EXPLANATORY PARAGRAPH: When you and your friend choose different ice cream flavors, you are making divergent choices. Divergent means things that are different from each other or go in different directions, like choosing chocolate instead of vanilla.

MEANING: Moving or extending in different directions from a common point; differing from each other or from a standard (adjective).

PRONUNCIATION: di-ver-jent

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SYNONYMS: Different, Varying, Dissimilar, Deviating, Contrasting

USAGE EXAMPLES:
1. Their opinions on the movie were divergent.
2. The two scientists had divergent theories.
3. The paths were divergent, leading to different villages.
4. Divergent interests led them to choose different careers.

Clamour Picture Vocabulary

WORD-3: Clamour

CONTEXT: Loneliness is often associated with remote, unpeopled places. But, counterintuitively, the condition of feeling alone is most acutely felt in the clamour of overcrowded cities and urban spaces.

SOURCE: The Times of India

EXPLANATORY PARAGRAPH: Clamour is like when everyone in your class is talking loudly at the same time and you can’t hear your own voice. It’s a loud noise made by a lot of people or things, like when many kids are playing and shouting in the playground.

MEANING: A loud and confused noise, especially that of people shouting or demanding something (noun); to loudly demand or shout (verb).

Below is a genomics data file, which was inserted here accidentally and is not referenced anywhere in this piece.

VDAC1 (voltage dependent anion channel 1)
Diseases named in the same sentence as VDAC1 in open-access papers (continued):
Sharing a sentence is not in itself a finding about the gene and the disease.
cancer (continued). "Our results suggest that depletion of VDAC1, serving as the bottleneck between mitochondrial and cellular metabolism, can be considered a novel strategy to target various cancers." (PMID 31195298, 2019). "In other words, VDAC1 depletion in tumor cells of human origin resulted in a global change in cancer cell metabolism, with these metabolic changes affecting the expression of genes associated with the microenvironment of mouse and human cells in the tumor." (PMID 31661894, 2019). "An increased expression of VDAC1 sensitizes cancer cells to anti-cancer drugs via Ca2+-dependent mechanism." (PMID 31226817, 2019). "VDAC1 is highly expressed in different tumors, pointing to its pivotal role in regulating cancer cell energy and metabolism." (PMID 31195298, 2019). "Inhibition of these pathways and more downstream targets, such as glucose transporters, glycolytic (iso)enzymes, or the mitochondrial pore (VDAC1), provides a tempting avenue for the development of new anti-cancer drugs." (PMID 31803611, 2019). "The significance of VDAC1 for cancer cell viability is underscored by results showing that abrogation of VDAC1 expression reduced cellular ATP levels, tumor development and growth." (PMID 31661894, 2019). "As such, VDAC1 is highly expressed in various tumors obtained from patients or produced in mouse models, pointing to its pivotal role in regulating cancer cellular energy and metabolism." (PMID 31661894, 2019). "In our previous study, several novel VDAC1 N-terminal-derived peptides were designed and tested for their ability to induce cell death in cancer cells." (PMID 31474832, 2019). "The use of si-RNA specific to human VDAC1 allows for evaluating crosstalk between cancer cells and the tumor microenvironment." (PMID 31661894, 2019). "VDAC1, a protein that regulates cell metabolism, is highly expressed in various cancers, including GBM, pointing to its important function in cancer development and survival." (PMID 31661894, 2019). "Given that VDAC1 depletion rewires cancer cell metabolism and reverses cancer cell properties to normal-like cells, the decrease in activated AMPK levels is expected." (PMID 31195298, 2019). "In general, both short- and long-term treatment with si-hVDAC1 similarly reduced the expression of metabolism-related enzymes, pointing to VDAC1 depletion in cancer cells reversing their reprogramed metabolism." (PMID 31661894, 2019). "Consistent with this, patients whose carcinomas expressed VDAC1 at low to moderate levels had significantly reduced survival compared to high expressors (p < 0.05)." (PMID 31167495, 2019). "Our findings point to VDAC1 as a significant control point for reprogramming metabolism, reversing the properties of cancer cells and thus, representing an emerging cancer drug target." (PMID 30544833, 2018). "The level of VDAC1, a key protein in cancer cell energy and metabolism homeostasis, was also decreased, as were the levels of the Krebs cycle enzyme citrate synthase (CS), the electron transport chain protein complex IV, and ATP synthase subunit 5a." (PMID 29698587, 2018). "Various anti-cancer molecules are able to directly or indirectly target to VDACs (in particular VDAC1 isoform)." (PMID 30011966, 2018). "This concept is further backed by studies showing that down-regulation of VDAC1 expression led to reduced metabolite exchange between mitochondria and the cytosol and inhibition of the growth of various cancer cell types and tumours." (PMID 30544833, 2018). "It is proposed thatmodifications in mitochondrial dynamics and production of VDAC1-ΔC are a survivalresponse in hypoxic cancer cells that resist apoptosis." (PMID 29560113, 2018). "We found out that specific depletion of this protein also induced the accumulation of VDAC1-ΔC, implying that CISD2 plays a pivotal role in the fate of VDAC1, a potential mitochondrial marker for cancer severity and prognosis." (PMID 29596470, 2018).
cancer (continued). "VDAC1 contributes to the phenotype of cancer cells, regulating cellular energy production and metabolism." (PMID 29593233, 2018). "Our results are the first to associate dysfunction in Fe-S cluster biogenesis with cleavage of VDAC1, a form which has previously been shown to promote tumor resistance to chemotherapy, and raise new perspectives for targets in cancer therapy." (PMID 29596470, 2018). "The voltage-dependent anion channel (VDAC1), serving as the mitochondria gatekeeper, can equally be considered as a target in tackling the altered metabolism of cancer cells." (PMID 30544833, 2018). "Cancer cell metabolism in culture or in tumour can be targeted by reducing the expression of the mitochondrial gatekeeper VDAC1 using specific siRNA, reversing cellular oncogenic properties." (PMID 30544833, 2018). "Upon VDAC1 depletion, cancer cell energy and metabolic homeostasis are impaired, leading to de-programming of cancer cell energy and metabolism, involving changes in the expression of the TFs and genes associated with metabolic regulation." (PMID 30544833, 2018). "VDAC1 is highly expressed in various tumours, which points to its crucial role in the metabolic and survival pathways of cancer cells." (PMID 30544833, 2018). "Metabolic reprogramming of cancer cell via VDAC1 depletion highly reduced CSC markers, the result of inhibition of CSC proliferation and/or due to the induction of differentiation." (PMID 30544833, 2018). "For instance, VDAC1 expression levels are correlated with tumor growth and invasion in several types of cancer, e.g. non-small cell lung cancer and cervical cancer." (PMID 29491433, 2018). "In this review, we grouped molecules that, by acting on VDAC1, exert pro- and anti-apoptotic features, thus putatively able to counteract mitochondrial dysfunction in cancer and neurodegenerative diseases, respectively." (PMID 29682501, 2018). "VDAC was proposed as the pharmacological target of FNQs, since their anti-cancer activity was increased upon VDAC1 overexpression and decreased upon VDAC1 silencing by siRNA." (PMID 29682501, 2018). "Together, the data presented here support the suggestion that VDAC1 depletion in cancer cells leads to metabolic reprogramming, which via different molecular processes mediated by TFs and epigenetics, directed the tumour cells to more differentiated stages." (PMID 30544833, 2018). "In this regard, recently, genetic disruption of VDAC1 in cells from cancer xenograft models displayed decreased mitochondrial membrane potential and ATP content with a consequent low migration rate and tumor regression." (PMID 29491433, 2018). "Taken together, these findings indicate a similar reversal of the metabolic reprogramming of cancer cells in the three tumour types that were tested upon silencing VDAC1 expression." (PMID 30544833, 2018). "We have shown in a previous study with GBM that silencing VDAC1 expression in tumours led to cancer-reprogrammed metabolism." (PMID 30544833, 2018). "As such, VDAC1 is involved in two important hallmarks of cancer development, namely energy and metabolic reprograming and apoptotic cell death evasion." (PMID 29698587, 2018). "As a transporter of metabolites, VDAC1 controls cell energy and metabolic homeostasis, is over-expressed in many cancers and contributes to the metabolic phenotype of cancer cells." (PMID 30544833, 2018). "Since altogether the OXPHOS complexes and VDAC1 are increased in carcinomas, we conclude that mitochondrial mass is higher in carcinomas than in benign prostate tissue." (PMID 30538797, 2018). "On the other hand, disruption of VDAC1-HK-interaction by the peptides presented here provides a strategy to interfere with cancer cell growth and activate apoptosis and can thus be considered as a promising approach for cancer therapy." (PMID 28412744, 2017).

PRONUNCIATION: klam-er

SYNONYMS: Uproar, Din, Racket, Hubbub, Commotion

USAGE EXAMPLES:
1. The clamour of the crowded market was overwhelming.
2. The fans raised a clamour for an encore.
3. She could hear the clamour of the children in the yard.
4. Protesters clamoured for justice outside the courthouse.

Depersonalised Picture Vocabulary

WORD-4: Depersonalised

CONTEXT: With increased urbanisation and the population shift from rural regions to cities, there is a spreading sense of being depersonalised in the midst of faceless crowds.

SOURCE: The Times of India

EXPLANATORY PARAGRAPH: Imagine if someone treated you like you were just a number and not a special person. That’s what depersonalised means. It’s when someone makes you feel like you’re not important or unique, like you’re just part of a crowd and not special.